There is a cylindrical vessel whose height and radius is known. It is filled initially with water whose level is also known. A thirsty crow with hope of quenching his thirst approaches the cylindrical vessel. He throws small pebbles, which can be approximated as small spheres, into the water. However he observes that no matter how many pebbles are thrown the water level never reaches till the mouth of the vessel. Assume that there is no leakage anywhere. The radius of the pebbles is also known(i.e can be included in the calculations) Find the condition for this to happen?
This was all that was given.
Its really a good problem. Please state if you are making any assumptions in your solution.
The point here is that the pebbles are spherical, and so there will be space between them. If for example you make the assumption that the pebbles are all the same size, then they can only occupy at most something like 0.74 of the volume of the cylinder (see here). So if the cylinder was initially only one-quarter full of water, then even when the whole cylinder is filled with pebbles, the water will settle into the spaces between them and not reach the top of the cylinder.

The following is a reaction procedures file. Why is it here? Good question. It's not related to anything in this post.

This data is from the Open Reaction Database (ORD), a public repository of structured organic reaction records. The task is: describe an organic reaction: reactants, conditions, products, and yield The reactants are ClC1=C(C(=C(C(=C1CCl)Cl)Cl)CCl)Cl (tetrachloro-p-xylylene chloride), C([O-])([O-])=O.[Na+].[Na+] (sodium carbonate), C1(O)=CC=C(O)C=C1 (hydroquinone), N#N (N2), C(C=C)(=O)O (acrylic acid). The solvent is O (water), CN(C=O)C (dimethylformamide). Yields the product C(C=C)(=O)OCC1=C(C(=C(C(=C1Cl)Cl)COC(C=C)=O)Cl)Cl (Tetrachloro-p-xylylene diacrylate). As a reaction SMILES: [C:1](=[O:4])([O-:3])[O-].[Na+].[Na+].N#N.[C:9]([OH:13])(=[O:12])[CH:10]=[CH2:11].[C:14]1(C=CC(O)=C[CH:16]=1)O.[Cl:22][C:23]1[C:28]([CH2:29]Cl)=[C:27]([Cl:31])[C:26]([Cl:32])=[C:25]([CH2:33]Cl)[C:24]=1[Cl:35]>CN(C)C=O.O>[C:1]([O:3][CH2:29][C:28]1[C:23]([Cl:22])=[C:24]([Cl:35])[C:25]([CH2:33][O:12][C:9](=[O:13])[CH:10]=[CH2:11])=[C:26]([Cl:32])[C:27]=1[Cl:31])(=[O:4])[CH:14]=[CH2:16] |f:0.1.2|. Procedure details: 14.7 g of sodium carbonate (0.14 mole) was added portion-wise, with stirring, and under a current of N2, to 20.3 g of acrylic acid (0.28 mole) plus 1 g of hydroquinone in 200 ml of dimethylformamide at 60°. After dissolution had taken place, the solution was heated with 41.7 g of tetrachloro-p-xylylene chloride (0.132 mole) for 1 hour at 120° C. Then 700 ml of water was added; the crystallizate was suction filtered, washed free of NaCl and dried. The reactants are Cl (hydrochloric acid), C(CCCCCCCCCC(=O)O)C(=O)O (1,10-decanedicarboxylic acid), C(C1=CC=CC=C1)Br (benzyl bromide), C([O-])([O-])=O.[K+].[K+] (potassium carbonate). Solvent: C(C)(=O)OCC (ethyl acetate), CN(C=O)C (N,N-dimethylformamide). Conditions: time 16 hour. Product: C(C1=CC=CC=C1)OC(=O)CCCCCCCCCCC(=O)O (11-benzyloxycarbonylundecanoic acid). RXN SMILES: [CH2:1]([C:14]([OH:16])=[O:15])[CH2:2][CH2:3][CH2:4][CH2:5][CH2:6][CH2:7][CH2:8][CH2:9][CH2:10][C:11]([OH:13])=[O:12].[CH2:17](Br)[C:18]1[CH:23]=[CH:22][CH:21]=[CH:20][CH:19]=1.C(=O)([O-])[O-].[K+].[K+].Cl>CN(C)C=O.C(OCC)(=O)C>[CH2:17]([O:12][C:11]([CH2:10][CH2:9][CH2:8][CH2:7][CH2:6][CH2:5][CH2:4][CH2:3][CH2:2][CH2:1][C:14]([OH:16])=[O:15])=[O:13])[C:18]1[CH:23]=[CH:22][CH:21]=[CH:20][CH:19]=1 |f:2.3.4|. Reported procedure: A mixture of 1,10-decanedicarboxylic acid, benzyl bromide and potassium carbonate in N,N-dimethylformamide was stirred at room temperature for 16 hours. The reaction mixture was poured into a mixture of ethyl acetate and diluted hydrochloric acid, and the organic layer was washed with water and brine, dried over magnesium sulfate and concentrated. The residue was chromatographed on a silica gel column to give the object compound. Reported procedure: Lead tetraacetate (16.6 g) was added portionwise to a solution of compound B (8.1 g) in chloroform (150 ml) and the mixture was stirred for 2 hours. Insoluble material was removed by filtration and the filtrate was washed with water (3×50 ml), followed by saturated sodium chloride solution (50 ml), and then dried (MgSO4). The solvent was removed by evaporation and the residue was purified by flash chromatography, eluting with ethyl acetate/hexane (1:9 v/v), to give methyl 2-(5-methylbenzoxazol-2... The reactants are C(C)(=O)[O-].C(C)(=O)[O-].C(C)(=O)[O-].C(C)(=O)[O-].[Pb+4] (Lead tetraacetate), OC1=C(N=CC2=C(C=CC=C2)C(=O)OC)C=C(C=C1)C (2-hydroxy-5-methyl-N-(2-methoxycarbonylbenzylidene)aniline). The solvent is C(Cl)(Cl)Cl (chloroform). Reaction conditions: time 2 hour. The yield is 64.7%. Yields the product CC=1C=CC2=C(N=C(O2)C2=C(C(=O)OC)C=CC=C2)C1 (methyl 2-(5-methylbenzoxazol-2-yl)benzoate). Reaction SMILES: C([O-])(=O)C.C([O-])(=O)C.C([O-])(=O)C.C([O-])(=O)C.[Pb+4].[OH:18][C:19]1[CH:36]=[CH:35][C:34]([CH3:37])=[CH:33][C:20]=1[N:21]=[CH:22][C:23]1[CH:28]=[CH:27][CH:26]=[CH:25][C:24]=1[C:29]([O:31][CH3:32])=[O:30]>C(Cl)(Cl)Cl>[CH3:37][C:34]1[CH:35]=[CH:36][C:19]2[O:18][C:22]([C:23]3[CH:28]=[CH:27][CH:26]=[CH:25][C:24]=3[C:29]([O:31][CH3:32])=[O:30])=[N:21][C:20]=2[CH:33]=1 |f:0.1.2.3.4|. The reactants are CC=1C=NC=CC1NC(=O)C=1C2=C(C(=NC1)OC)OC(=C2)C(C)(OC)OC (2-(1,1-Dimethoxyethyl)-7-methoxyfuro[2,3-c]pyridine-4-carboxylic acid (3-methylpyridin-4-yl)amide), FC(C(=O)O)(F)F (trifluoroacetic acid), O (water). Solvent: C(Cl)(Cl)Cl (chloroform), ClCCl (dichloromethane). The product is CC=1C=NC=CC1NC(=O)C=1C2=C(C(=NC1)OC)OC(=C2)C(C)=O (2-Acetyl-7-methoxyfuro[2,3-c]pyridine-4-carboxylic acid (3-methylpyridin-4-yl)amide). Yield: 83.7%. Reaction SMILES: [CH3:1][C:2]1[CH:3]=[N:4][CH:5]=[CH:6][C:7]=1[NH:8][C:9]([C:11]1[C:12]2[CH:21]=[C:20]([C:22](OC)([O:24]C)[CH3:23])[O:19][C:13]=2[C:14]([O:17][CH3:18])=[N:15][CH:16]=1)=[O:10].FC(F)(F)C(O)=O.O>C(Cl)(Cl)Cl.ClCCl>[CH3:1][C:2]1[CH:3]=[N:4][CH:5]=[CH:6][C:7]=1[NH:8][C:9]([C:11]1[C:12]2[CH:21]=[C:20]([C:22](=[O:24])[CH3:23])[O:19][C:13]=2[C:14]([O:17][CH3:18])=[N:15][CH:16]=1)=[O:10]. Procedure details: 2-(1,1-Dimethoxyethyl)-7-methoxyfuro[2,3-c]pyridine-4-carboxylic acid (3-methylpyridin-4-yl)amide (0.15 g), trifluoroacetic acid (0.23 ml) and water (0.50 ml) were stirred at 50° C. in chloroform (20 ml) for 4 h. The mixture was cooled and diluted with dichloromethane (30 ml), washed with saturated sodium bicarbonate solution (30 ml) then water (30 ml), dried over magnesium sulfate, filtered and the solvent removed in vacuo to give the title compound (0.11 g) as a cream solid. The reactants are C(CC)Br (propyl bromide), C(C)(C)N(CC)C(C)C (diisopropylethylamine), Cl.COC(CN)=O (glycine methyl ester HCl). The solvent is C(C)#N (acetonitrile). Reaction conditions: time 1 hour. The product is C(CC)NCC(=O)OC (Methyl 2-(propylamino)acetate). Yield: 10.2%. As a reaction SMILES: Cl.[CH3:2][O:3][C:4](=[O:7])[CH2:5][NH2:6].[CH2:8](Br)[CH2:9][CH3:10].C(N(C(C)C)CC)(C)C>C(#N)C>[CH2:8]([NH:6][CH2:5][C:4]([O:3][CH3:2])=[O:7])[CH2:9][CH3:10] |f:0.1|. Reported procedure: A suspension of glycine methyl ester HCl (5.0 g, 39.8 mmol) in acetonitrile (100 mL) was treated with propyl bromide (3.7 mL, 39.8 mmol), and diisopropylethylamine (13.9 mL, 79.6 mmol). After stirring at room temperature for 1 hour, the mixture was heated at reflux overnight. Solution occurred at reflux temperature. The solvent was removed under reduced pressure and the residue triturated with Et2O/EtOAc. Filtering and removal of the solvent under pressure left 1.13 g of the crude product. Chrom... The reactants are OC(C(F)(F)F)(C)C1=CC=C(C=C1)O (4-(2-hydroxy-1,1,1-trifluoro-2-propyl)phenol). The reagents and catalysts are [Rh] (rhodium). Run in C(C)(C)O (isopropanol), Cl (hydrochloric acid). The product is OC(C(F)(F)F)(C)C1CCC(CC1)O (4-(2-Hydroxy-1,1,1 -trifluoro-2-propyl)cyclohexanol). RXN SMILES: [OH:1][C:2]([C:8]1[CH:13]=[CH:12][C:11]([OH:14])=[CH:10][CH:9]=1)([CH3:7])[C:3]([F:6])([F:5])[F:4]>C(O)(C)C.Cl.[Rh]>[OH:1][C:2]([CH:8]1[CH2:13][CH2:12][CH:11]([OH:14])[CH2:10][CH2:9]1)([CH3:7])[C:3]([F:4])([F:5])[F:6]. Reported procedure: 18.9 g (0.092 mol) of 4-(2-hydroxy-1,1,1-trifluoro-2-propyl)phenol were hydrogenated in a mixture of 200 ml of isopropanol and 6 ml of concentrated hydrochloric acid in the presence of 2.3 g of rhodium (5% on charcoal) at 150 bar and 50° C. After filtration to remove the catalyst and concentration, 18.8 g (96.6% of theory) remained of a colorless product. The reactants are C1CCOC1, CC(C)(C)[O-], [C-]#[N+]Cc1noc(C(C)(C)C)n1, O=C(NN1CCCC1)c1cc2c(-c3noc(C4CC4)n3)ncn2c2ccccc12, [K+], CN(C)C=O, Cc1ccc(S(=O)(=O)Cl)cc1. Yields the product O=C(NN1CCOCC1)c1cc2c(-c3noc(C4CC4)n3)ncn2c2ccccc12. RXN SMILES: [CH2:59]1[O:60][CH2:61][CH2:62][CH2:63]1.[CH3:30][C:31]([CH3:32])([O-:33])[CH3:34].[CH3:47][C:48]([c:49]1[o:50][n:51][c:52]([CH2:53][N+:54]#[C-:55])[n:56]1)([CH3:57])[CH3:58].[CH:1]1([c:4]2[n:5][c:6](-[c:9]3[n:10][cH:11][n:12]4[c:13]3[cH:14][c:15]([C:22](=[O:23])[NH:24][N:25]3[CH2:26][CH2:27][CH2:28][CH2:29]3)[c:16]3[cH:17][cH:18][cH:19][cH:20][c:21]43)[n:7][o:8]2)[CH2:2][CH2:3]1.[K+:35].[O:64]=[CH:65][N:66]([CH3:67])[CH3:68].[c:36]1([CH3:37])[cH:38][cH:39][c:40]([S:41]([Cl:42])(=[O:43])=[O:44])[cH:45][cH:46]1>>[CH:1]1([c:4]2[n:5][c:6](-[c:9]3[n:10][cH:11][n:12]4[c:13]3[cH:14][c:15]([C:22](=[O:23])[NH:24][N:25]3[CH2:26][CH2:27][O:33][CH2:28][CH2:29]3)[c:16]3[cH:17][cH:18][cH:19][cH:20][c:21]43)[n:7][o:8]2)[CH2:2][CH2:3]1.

When the crow throws in the pebbles, let us assume, the pebbles get arranged in such a way that they are closest to each other much similar to the hexagonal type crystal structure. However, there remains a void in between the four spheres in contact.
Volume of each small sphere is . If the crow throws in pebbles, the volume of the void is . Let initial level of water be . So the water never comes to the top if
NOTE: The details will depend on how do you pack the spheres. More likely it will be a random packing and not a hexagonal one. I take for granted that the crow has good command on Chemistry.